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identifier: ISSN: 0962-1067 ; E-ISSN: 1365-2702 ; DOI: 10.1111/jocn.13529
fulltext: fulltext
issn:
  • 0962-1067
  • 09621067
  • 1365-2702
  • 13652702
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titleRisk factors for incident delirium in an acute general medical setting: a retrospective case–control study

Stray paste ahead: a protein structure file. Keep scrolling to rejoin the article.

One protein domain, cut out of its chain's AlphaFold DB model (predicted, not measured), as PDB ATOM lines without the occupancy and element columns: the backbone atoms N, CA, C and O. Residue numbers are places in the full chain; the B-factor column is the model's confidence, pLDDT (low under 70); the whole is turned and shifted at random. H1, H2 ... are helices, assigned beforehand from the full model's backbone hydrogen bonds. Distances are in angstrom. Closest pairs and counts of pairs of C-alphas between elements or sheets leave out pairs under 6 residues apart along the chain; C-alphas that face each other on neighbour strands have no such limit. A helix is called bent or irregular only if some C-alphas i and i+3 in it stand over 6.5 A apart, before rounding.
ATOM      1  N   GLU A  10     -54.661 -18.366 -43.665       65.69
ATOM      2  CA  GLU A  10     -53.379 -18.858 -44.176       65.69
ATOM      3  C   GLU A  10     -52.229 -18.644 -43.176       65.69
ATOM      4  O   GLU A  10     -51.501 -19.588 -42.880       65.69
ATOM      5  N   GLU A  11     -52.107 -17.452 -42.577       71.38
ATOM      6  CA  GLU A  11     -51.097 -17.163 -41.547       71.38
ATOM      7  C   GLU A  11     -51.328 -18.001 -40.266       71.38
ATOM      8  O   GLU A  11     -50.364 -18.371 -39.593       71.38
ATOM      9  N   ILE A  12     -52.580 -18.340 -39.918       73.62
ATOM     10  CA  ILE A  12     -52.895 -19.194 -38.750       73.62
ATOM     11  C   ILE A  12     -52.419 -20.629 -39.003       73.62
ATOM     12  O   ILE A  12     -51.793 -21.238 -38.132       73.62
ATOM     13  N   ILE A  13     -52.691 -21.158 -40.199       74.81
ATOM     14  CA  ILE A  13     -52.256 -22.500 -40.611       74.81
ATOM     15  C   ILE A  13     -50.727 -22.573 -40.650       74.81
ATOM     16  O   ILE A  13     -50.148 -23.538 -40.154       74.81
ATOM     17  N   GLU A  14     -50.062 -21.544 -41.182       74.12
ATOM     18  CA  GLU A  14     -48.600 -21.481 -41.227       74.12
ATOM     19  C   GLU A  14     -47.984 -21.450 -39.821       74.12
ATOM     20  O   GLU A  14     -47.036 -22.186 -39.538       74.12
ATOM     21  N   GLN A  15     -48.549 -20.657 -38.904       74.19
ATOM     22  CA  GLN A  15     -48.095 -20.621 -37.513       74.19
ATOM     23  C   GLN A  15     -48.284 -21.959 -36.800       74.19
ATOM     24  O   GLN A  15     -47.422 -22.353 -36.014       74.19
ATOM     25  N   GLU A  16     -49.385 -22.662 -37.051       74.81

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descriptionByline: Emily Jane Tomlinson, Nicole M Phillips, Mohammadreza Mohebbi, Alison M Hutchinson Keywords: acute care; case-control; delirium; medical patients; risk factor Aims and objectives To determine predisposing and precipitating risk factors for incident delirium in medical patients during an acute hospital admission. Background Incident delirium is the most common complication of hospital admission for older patients. Up to 30% of hospitalised medical patients experience incident delirium. Determining risk factors for delirium is important for identifying patients who are most susceptible to incident delirium. Design Retrospective case-control study with two controls per case. Methods An audit tool was used to review medical records of patients admitted to acute medical units for data regarding potential risk factors for delirium. Data were collected between August 2013 and March 2014 at three hospital sites of a healthcare organisation in Melbourne, Australia. Cases were 161 patients admitted to an acute medical ward and diagnosed with incident delirium between 1 January 2012 and 31 December 2013. Controls were 321 patients sampled from the acute medical population admitted within the same time range, stratified for admission location and who did not develop incident delirium during hospitalisation. Results Identified using logistic regression modelling, predisposing risk factors for incident delirium were dementia, cognitive impairment, functional impairment, previous delirium and fracture on admission. Precipitating risk factors for incident delirium were use of an indwelling catheter, adding more than three medications during admission and having an abnormal sodium level during admission. Conclusions Multiple risk factors for incident delirium exist; patients with a history of delirium, dementia and cognitive impairment are at greatest risk of developing delirium during hospitalisation. Relevance to clinical practice Nurses and other healthcare professionals should be aware of patients who have one or more risk factors for incident delirium. Knowledge of risk factors for delirium has the potential to increase the recognition and understanding of patients who are vulnerable to delirium. Early recognition and prevention of delirium can contribute to improved patients safety and reduction in harm.